Lenape Seeds at Object Migration, Proteus Gowanus

Proteus Gowanus asked their community of friends and collaborators and all others to contribute objects with migratory stories for this show. With over 50 contributors, objects on display range from a 50 million year old “dinosaur fart” (or gas bubble) to a collection of wild bird’s stomach contents collected in the early 20th C for “scientific” purposes. There are also talismans, mundane objects with secret meanings, things of beauty and much more. I contributed these two ears of Lenape Corn from the Maize Field Project. This Lenape blue flour corn,  know as Sehsapsing, is a seed variety whose migration can be traced from the Lenape territories of the New Jersey Area, to Oaklahoma, Ohio, and back to Brooklyn.


On May 28th 2011 Husk planted seeds of broomcorn along the Gowanus Canal at the end of 2nd Ave and 5th Street.

A forgotten crop, a lost industry:
Broomcorn is a type of Sorghum that was once commonly used to make brooms. In fact Brooklyn was once home to something of a broom making industry. With the introduction of synthetic materials broomcorn cultivation declined and the broom making industry left Brooklyn. We will revisit and reimagine this industrial/ agricultural history through the cultivation of this forgotten crop and through the production of brooms from our harvested crop.

The site:
The broomcorn garden is next to “the Salt lot” along the Gowanus Canal. This area has been planted with trees and

perennials by the Gowanus Canal Conservancy, a steward for the preservation, restoration and green development of the Gowanus Canal. The Gowanus Canal Conservancy has let us create a terraced garden in the area to grow the broomcorn.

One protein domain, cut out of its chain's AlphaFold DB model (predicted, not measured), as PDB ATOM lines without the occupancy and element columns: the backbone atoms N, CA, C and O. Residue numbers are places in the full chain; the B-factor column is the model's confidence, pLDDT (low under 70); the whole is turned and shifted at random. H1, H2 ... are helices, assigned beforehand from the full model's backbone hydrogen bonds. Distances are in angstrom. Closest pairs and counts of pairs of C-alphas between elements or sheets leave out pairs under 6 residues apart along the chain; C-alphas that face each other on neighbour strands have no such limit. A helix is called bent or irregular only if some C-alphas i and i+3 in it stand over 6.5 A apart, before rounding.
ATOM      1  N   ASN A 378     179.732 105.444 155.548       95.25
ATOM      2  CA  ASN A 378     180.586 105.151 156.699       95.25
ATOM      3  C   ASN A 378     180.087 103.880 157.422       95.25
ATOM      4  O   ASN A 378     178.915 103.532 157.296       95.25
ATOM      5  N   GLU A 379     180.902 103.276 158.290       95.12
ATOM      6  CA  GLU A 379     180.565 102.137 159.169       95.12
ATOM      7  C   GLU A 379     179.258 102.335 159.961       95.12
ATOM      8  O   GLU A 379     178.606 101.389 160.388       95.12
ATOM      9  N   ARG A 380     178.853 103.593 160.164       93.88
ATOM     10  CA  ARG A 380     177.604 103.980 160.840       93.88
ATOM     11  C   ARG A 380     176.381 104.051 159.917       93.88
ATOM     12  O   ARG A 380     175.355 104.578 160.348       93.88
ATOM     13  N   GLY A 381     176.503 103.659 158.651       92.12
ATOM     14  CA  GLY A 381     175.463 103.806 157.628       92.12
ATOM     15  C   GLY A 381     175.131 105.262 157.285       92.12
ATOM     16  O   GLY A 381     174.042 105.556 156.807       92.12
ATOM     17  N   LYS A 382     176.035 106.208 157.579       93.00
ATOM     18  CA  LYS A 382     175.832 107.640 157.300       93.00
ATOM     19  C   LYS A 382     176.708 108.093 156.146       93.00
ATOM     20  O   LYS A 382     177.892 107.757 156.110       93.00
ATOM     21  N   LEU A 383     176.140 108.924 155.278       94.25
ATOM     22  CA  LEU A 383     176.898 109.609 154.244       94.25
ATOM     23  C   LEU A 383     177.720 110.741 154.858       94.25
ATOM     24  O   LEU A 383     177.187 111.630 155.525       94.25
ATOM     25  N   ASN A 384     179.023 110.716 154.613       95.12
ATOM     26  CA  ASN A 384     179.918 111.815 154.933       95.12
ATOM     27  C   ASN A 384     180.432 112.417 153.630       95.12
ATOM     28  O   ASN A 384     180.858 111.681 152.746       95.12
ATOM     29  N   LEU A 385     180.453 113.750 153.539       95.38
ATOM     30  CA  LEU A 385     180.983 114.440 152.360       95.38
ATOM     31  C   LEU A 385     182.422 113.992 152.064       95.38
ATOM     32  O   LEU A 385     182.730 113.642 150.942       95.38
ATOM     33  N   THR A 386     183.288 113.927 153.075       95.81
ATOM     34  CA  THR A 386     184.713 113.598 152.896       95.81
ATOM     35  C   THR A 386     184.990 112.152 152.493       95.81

The broom of the system:
The Gowanus canal is currently designated a US Superfund clean-up site. The Salt Lot is a property belonging to the Department of Sanitation. Our terraced garden is located in an area where, in heavy rainfall, sewage is discharged into the canal. How sanitary is that? With the planting of broomcorn and production of brooms made from the site we will also draw attention to the proposed clean up of the environmentally degraded area. We hope our crop will help tidy up this soiled landscape.

To view photos and the progress of the project visit our blog

Preserving Lenape Seeds

We are currently planting and sharing Lenape Blue Flour corn (Sehsapsing) seeds that we saved from last year’s Canarsie Maize Field garden in Canarsie Brooklyn.

We want to see this beautiful variety of corn continue to grow in Brooklyn. This spring we donated seed to the Lefferts House in Prospect Park where they are now growing it in their Three Sisters Garden.

Last year we grew a small crop of this variety in a small garden in the back of P.S. 115. This site was chosen because it is in an area that was known as the Canarsee Indian planting grounds in the 17th century. The Canarsee Indians were one of the Algonquian-speaking groups called the Lenape who were the original inhabitants of the New York area.